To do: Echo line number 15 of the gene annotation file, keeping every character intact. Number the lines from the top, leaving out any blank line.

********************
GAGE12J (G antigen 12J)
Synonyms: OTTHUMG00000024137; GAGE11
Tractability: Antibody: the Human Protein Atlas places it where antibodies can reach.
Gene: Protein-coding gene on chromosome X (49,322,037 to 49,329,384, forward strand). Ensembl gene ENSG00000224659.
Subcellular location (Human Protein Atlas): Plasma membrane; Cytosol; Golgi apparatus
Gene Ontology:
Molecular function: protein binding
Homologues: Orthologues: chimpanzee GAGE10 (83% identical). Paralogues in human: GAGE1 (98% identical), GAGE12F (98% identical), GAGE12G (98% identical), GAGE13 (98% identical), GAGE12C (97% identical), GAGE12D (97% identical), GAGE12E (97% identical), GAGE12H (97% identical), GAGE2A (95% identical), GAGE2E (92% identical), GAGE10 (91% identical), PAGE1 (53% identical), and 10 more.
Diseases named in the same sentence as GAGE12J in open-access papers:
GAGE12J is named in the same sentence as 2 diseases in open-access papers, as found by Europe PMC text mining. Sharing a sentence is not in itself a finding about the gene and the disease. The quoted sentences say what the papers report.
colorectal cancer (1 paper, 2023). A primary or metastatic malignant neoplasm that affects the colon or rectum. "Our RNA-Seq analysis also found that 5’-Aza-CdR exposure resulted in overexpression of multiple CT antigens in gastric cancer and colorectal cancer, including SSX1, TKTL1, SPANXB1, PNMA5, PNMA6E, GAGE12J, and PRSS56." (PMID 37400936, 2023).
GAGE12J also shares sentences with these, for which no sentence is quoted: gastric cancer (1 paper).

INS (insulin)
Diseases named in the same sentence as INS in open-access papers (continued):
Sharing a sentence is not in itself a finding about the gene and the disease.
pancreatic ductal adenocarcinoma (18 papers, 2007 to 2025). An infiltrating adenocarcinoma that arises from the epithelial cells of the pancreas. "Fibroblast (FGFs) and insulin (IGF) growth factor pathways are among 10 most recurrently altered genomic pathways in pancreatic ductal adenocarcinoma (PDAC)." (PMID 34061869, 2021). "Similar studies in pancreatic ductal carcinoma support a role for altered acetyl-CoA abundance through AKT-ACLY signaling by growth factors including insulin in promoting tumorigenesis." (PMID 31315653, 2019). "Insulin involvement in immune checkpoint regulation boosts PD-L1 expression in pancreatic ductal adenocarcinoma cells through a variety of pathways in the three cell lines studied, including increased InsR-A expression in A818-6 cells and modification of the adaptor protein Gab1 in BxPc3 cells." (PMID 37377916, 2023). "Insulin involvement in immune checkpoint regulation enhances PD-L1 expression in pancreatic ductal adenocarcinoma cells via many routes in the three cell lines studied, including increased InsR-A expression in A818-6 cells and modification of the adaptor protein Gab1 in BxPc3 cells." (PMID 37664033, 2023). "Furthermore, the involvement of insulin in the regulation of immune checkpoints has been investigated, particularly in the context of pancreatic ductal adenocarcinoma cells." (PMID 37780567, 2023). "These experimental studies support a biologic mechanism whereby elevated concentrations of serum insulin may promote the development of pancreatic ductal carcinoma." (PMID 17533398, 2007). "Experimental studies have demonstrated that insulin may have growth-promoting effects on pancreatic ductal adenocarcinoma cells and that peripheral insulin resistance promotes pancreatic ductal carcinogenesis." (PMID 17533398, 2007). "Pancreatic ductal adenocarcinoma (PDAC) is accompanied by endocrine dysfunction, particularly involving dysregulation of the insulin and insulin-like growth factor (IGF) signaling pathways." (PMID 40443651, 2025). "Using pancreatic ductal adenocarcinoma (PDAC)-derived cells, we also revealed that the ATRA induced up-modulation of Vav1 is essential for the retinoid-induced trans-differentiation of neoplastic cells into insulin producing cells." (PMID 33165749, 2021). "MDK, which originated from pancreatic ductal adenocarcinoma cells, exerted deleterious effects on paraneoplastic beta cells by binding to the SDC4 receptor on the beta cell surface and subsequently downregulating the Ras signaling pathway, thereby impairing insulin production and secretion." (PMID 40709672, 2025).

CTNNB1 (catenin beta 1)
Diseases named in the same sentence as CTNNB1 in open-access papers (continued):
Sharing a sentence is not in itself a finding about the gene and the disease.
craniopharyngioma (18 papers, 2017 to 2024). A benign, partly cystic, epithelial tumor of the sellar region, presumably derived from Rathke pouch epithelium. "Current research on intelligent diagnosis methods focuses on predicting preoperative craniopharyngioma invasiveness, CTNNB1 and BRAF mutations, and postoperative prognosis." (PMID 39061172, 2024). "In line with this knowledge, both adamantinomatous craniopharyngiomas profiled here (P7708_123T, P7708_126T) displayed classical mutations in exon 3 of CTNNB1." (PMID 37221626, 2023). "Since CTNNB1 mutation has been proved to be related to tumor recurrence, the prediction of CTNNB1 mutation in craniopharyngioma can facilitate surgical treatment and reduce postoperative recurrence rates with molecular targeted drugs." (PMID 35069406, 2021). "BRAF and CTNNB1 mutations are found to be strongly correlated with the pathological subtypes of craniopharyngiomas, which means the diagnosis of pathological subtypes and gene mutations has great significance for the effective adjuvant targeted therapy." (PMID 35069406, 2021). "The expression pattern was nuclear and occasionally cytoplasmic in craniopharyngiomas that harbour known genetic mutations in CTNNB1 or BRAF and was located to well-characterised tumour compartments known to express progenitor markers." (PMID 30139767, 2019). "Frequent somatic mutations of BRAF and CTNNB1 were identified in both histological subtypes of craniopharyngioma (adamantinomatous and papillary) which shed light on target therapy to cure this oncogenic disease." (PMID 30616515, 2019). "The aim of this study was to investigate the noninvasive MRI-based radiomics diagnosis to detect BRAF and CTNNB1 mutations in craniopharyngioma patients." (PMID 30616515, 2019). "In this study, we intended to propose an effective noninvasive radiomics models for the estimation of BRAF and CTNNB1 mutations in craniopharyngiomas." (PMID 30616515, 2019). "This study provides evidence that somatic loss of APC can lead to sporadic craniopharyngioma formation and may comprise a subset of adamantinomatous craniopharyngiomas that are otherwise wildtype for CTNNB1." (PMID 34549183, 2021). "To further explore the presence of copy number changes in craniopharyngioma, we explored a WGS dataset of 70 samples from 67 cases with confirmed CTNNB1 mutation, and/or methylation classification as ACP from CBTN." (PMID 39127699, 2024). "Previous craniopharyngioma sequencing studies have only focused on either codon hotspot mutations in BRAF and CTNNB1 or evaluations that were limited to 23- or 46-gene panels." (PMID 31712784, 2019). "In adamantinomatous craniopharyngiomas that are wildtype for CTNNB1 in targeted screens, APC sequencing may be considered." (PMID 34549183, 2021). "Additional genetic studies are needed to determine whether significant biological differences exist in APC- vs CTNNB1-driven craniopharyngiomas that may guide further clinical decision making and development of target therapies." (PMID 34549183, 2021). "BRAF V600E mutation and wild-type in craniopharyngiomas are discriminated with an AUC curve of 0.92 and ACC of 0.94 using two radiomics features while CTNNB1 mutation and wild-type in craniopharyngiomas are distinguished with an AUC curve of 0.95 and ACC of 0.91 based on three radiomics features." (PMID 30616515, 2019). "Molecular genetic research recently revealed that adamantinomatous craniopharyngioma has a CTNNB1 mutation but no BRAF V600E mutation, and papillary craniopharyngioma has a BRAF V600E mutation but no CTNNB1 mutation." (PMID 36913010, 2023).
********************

Sharing a sentence is not in itself a finding about the gene and the disease.